Global markets are expecting the U.S. Federal Reserve to raise interest rates by at least 25 basis points to around 1 to 1.25 percent on Wednesday, but experts said China's A-share and currency markets will be relatively immune to the Fed's decision.
Wall Street saw some nice rises as investors patiently waited for word from the U.S. Federal Reserve on a possible interest rate hike. Major U.S. indexes had ended in the positive at Tuesday's closing.
China's A-share trading, however, has pretty much been doing its own thing. Experts point out that China's markets like most others already priced in the expected U.S. hike.
China's A-shares have been experiencing turbulence recently, causing new tightening regulations by China's regulators – slowing new IPOs and imposing bulk-selling restrictions, Shao Yu, Chief Economist of Orient Securities, told CGTN.
An increased interest rate could result in the U.S. dollar appreciating quickly. The Chinese central bank could feel forced to follow suit and raise its interest rate to stay competitive.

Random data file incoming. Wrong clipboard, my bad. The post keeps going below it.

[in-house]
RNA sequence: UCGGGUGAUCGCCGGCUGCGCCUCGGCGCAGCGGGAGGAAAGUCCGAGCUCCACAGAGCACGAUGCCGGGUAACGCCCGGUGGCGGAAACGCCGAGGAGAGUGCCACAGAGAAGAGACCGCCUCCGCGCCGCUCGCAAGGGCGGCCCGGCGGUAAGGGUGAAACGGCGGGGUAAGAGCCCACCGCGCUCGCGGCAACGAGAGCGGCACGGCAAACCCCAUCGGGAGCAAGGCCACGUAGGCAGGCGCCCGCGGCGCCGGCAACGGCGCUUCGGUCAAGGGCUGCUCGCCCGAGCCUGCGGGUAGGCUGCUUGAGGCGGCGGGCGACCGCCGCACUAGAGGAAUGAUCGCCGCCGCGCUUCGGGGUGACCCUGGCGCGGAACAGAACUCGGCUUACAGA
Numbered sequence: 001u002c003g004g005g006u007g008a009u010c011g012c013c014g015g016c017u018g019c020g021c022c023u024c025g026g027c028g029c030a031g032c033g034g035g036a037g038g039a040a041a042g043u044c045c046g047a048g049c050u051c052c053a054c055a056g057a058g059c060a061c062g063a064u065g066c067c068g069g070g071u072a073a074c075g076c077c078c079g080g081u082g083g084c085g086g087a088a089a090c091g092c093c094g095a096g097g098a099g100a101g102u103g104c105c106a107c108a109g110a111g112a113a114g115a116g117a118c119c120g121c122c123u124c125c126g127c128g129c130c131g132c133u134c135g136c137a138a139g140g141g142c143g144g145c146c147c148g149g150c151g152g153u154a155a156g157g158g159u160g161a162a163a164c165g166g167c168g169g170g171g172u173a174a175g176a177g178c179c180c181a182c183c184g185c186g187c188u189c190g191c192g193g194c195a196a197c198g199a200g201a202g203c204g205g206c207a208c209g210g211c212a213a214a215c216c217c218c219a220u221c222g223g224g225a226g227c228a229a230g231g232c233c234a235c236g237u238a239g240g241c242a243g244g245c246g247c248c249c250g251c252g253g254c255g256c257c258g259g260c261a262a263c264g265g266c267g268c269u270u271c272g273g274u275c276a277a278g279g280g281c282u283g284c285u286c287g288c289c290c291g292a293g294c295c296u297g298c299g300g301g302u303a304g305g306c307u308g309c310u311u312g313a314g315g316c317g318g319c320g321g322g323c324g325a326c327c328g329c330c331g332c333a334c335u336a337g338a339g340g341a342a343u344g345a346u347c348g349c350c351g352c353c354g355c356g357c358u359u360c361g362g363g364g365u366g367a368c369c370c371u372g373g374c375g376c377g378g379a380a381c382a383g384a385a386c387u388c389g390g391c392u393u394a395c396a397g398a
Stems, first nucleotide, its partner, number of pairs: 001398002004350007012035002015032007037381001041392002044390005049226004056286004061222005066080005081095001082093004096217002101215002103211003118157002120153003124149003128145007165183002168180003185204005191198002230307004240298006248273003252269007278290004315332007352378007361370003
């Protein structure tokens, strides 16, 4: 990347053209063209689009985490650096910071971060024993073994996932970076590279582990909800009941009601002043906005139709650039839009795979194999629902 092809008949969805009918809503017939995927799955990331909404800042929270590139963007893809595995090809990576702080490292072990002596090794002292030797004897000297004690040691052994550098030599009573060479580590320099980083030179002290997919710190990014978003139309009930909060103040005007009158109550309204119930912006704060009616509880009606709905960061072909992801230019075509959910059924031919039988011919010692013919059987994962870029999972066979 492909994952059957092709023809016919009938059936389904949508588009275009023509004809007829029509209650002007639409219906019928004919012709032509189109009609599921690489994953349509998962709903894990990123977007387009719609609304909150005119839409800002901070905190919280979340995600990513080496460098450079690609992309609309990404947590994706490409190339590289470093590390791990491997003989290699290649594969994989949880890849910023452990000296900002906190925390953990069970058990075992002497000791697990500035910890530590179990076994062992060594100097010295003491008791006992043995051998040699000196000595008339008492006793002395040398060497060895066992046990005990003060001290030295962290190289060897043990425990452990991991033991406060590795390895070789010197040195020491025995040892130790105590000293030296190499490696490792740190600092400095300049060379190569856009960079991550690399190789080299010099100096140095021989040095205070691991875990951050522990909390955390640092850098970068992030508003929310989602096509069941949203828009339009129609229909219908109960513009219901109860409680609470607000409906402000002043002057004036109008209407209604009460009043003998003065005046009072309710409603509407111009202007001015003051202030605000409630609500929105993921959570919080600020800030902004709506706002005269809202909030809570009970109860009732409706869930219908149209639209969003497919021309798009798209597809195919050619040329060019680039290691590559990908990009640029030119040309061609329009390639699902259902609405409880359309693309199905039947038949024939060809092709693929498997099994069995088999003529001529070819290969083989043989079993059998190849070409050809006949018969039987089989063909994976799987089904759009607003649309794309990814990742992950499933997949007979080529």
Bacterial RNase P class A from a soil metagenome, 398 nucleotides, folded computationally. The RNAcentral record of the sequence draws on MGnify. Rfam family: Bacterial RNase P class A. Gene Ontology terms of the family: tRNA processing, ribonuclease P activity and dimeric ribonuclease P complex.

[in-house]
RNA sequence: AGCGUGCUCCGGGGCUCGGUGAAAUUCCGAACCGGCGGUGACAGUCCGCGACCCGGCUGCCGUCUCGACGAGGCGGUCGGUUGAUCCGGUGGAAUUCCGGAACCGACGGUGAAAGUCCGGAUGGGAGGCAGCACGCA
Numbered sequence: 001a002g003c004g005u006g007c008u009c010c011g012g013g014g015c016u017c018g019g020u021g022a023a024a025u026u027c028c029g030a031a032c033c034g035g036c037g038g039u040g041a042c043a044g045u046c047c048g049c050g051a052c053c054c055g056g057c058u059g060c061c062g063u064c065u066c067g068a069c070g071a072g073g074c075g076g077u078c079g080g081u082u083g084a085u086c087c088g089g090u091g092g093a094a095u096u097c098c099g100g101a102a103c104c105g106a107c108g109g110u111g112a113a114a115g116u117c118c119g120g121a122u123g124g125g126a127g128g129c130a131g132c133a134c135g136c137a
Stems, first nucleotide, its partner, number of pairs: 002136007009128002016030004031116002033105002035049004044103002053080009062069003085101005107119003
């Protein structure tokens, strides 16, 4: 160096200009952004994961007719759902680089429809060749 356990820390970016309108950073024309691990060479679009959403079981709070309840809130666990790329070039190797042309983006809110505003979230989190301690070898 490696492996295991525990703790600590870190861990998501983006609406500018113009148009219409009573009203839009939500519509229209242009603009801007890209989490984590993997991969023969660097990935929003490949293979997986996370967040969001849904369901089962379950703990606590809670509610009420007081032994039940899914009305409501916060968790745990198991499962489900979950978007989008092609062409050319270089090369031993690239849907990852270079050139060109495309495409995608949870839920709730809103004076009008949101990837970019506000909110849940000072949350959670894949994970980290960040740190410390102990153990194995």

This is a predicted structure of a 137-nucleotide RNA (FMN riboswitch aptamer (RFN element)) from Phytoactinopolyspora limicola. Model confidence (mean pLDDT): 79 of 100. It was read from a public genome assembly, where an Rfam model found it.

After the U.S. interest rate hike in March, China's central bank raised interest rates for reverse repose and medium-term lending.
But experts believe those measures may no longer be necessary as the country has updated its exchange rate mechanism to support the Chinese yuan.
Another U.S. interest rate rise is expected by the end of the year as Washington tries to gradually normalize its interest rates to suit an economic recovery.
In data released on Tuesday, the U.S. producer Price Index, which measures input costs for sellers, came in flat for May, largely due to sharp declines in costs for food and fuel.